Employers know that when a new administration moves into 1600 Pennsylvania Avenue that HR changes soon follow so they are keeping a close eye on President Biden’s workplace policies and programs.
With the Democrats in control of the White House for just two months, some major legislation has already taken place with the signing March 11, 2021 of the $1.9 trillion American Rescue Plan Act, but other changes are still on the drawing board.
Here is what HR needs to know about changes that have already been implemented:
2021 StimulusThe American Rescue Plan Act with over 600 pages is one of the most expensive pieces of legislation in U.S. history and is packed full of provisions including:
- One-time stimulus checks of $1,400 per individual (with adjusted gross income $80,000 or less for individuals and $160,000 or less for joint filers) plus $1,400 for each dependent of any age.
- Extending $300 extra weekly unemployment benefit from the federal government through August 2021 plus a tax exemption on the first $10,200 of payments received.
- Payroll tax credit for employers who voluntarily extend paid leave under the Families First Coronavirus Response Act (FFCRA) through Sept. 30, 2021. Bill also expands FFCRA qualifying reasons for employers who offer it.
- $350 billion to state and local governments to help with COVID-19 economic impact.
- Extends through the end of 2021 the Employee Retention Credit (ERC) which allows eligible employers to claim credit for paying qualified wages to employees. ERC is now claimed against the employer’s share of Medicare instead of Social Security taxes.
- $50 billion for small-business assistance.
- $130 billion to help schools reopen.
- $30 billion in rental assistance and home energy and water costs.
- Child tax credit has been raised from a maximum of $2,000 to $3,000 per child and to $3,600 per child under age six.
- $160 billion for COVID-19 vaccine development, distribution and other related needs.
- Covers health insurance premiums under Consolidated Omnibus Budget Reconciliation Act (COBRA) for those who lost their insurance because of job loss and do not qualify for another employer plan or Medicare.
- Expands eligibility for subsidies for people of all incomes to buy health insurance under the Affordable Care Act (ACA).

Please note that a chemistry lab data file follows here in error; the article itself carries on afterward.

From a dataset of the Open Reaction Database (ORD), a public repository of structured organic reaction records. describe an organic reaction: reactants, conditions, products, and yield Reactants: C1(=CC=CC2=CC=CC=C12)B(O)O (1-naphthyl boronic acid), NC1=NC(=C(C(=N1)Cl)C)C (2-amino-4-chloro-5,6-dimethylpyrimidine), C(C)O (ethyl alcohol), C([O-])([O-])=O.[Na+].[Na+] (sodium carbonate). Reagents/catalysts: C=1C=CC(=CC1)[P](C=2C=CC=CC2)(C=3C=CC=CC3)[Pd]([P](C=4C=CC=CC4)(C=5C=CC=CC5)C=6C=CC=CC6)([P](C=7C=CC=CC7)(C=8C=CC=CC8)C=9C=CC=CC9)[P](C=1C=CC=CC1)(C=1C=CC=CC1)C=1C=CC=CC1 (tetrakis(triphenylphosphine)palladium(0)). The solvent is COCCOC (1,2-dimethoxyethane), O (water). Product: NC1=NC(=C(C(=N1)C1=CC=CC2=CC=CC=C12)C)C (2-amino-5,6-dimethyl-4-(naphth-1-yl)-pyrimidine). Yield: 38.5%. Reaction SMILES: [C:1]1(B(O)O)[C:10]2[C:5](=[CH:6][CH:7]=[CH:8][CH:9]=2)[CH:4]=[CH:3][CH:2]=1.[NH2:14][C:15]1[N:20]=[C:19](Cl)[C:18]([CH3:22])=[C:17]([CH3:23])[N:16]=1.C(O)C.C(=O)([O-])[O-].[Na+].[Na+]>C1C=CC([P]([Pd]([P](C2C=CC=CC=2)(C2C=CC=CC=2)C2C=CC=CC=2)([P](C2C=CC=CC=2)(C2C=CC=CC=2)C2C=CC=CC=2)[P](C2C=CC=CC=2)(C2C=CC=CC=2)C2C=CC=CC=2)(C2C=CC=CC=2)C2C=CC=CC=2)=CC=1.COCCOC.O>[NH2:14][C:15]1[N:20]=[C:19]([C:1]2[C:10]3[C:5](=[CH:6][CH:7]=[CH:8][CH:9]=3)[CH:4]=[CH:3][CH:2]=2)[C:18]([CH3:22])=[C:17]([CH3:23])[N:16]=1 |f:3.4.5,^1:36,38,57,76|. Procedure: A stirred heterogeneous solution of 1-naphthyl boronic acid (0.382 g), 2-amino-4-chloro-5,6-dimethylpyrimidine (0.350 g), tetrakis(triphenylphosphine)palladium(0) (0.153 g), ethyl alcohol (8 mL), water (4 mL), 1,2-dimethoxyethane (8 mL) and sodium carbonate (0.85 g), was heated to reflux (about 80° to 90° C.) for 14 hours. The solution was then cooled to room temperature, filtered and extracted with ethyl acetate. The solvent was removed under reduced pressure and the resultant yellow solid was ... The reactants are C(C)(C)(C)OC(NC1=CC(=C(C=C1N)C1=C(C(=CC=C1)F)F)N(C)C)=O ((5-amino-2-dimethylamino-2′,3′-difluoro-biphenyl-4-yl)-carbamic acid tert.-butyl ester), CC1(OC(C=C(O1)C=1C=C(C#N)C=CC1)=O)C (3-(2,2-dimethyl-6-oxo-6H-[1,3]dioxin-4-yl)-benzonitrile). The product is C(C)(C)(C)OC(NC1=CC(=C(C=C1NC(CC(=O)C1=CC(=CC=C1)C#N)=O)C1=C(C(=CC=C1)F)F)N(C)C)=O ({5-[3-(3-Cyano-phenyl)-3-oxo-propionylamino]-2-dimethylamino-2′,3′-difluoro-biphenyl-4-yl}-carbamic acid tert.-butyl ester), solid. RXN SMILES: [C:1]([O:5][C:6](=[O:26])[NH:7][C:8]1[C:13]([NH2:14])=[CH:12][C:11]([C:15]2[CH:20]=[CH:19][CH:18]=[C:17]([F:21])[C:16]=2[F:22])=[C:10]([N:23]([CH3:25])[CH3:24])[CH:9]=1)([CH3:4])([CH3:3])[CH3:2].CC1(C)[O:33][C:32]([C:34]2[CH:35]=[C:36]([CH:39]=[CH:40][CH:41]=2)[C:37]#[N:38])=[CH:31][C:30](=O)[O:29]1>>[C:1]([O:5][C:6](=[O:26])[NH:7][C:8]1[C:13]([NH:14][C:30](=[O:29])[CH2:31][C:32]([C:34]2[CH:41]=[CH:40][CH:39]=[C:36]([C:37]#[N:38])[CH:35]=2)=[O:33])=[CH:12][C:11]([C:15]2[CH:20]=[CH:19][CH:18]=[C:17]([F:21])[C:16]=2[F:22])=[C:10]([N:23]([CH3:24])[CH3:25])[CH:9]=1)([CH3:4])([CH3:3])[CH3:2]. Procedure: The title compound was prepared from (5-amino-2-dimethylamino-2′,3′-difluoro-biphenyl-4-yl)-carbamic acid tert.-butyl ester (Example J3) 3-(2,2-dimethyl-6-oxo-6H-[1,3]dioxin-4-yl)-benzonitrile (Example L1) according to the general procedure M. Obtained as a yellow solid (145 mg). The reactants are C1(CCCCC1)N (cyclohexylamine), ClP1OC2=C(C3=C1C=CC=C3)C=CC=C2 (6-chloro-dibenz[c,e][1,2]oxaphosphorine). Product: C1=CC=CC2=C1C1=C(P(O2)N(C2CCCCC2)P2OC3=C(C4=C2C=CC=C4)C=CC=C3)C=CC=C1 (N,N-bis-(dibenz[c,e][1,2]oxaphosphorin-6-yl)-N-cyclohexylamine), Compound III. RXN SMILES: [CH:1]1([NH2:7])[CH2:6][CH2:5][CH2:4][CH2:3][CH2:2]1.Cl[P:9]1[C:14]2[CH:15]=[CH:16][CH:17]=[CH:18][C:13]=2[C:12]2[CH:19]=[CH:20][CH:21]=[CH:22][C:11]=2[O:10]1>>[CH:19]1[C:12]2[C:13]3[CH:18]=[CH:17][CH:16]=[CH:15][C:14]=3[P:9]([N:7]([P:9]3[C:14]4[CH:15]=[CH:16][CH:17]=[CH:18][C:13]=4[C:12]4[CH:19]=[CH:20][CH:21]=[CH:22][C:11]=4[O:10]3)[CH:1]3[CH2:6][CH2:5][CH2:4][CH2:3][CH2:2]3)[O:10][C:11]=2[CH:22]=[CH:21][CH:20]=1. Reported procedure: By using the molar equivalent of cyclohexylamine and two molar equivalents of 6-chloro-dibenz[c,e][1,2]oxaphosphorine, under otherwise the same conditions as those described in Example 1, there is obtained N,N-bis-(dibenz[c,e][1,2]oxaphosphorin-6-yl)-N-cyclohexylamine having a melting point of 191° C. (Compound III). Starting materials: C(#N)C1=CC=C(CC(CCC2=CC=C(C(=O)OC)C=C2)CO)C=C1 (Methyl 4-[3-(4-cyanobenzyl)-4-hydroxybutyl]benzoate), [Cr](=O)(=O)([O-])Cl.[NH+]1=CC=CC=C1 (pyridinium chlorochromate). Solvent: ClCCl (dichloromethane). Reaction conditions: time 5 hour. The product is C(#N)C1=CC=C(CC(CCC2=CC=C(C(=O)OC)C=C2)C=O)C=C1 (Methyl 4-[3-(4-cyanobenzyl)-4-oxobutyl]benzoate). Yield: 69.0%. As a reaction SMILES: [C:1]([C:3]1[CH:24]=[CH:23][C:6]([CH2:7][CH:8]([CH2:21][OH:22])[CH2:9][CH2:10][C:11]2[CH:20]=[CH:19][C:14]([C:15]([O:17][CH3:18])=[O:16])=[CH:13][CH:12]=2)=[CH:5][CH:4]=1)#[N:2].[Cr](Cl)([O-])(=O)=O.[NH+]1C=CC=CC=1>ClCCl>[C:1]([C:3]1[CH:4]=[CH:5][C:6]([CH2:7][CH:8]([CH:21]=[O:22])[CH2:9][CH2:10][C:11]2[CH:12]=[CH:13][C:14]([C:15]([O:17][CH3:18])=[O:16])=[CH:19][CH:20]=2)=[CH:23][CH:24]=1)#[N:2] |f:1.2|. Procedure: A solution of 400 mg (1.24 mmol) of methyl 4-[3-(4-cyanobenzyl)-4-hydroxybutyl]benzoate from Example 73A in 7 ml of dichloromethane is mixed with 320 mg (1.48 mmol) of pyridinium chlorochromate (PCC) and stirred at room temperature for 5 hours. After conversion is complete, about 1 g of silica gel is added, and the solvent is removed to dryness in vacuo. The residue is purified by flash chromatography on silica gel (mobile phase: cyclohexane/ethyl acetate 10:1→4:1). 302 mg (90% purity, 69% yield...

- Adds $7.25 billion to the Paycheck Protection Program which ends at the end of this month.
- $86 billion to shore up struggling multi-employer pension plans.
OSHA Executive Orders
President Biden issued workplace protection executive orders on Jan. 21, 2021 that directed the Occupational Safety and Health Administration (OSHA) to:
- Issue revised COVID-19 workplace safety guidance to employers.
- To issue by March 15, 2021 an emergency temporary standard for COVID-19 in the workplace if OSHA deemed necessary.
- Review COVID-19 enforcement efforts and ID changes that could better protect workers and ensure equity in enforcement.
- Launch national program to focus on enforcement efforts regarding COVID-19 workplace violations that put the greatest number of workers at serious risk.
Equality Act in Senate
The Equality Act, which would expand Title VI of the Civil Rights Act and the Fair Housing Act to ban discrimination based on sexual orientation and gender identity in employment, housing and other services passed the House on Feb. 25, 2021 but has not passed in the Senate.
Paycheck Fairness Act
The Paycheck Fairness Act was introduced in the House in January 2021 and has been introduced in some form – but not passed – in every session of congress since 1997.
Proponents of the bill want to prohibit employers from restricting employees from discussing pay information with colleagues.
President Biden has taken the following executive orders since taking office:
Extended Title VII of the Civil Rights Act protections to LGBTQ individuals.
Revoked previous administration’s executive order on race and sex anti-discrimination training.
Protecting the Right to Organize (PRO) Act
Passed by the House and now in the Senate, the Protecting the Right to Organize (PRO) Act could include:
- Narrowing definition of “independent contractor” and “supervisor”.
- Implement “interest arbitration” if initial bargaining fails to generate an agreement.
- Broaden scope of employer unfair labor practices.
- Narrow employer’s rights under the employer-speech provision of NLRA section 8(C).
- Remove restrictions on secondary and recognition picketing.
- Broaden employer’s obligation to bargain collectively.
- Expand remedies available to employees for NLRA violations committed by employers.
- Prohibit employers from requiring employees to waive their rights to collective and class action litigation.
Present Biden signed an executive order revoking the ban of work visas to nationals of Myanmar, Eritrea, Iran, Kyrgyzstan, Libya, Nigeria, North Korea, Somalia, Sudan, Syria, Tanzania, Venezuela and Yemen.
Provisions to raise the federal minimum wage rate from $7.25 to $15 per hour were removed from the American Rescue Plan Act before passing.
There are many changes already taking place and this can be confusing and alarming to a business owner. Contact Employer Flexible today to find out the latest workplace changes and let us develop a comprehensive HR plan for you that is tailored to your company’s unique needs.